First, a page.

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April 15, 2010

New Health Care Legislation Affects Restaurants' Nutritional Information Requirements

The recently passed health care legislation includes a new requirement regarding nutritional information for fast food items. The new requirements come as a victory for people who have been advocating more accountability for restaurants who serve fast food. According to an ABC News article:

. . . The new requirement is buried deep inside the health care reform that President Obama just signed into law. . .It requires all dining chains with 20 outlets or more to put calorie counts on their menus.

These developments have been championed by many, including Iowa Senator Tom Harkin who voted for the bill and is quoted in the article:

 . . . As more and more consumer become aware of choices, they will start making the healthy choice. . .more and more people are going to start eating salads at McDonalds than ever before.

Critics say that although restaurants with less than 20 outlets are exempt from the rule, it is a scary sign that the federal government is moving closer and closer to policing small restaurant operations. According to Didier Durand, chef and head of an organization of independent restaurants aimed at keeping ‘police out of the kitchen’:

 . . . Members [of Durand’s organization] are fed up with encroaching government regulation. . . “They want to police our kitchen, I want the police on the streets, Durand said. “In my kitchen, I put a pinch of that, a little of this, just never the same, so I think that will never be accurate.”

Although these concerns are substantial and illustrate a fear of too much government interference in restaurant operations, studies have shown that nutrition requirements on restaurant food can lead to consumers choosing healthier items. According to a Stanford University Study :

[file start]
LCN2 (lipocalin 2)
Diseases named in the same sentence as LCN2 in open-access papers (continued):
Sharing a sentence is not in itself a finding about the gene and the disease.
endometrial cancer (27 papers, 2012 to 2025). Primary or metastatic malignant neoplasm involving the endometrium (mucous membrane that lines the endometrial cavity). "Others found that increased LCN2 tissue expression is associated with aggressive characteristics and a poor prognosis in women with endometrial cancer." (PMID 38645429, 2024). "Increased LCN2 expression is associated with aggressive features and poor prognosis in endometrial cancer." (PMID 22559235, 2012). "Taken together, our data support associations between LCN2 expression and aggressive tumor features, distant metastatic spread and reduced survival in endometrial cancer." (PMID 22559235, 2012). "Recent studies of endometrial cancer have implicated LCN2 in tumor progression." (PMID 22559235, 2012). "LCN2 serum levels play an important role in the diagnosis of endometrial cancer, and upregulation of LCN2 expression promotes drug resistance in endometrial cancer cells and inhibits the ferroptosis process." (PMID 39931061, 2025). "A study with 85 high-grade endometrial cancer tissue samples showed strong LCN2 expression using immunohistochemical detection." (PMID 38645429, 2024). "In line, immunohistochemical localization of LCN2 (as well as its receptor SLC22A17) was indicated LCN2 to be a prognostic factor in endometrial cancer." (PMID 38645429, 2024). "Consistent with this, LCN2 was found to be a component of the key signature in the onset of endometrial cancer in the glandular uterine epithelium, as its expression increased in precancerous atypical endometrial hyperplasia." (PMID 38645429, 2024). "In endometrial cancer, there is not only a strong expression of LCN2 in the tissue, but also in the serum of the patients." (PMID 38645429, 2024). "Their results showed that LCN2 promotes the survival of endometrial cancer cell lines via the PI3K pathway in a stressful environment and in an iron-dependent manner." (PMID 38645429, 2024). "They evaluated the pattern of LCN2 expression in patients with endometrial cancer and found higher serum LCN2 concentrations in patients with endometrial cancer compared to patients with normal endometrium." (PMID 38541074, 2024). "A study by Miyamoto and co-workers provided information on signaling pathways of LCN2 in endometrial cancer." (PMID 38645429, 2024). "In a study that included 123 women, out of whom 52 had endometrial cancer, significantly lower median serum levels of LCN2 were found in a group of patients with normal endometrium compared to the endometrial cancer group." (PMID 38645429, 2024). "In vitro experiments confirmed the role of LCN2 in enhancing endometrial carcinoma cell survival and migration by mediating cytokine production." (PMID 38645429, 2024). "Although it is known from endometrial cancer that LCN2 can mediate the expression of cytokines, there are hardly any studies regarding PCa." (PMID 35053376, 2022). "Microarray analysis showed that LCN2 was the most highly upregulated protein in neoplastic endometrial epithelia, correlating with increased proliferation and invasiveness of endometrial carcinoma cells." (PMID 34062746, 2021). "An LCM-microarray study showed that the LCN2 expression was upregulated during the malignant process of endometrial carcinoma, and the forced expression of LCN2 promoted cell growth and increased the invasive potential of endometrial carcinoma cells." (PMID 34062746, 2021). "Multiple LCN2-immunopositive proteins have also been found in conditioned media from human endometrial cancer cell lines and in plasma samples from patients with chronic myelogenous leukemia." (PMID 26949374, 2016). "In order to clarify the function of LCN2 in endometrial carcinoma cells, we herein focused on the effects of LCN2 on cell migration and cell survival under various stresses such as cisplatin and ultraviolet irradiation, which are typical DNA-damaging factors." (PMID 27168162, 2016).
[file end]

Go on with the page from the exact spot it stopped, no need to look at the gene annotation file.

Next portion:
. . . We find that mandatory calorie posting does influence consumer behavior at Starbucks, causing average calories per transaction to decrease by 6% (from 247 to 232 calories per transaction). Almost all of the effect is related to food purchase as opposed to beverage purchase. . . There is evidence that calorie posting may have caused some consumers to substitute away from Dunkin Donuts (a large competitor) towards Starbucks.

Under the newly enacted legislation, there are specific requirements that must be followed by the restaurant with the hope bringing more knowledge to consumers:

 . . . The restaurant or similar retail food establishment shall disclose. . .a nutrient content statement. . .the number of calories as usually prepared. . .and a succinct statement concerning suggested daily caloric intake. H.R.3962 "Affordable Health Care for American Act, page 1511.

Thank you to William Mitchell College of Law student Nathan Midolo for preparing this post.  Mr. Midolo is a student of Professor Donna M. Byrne.

April 15, 2010 in Labeling, Restaurants | Permalink


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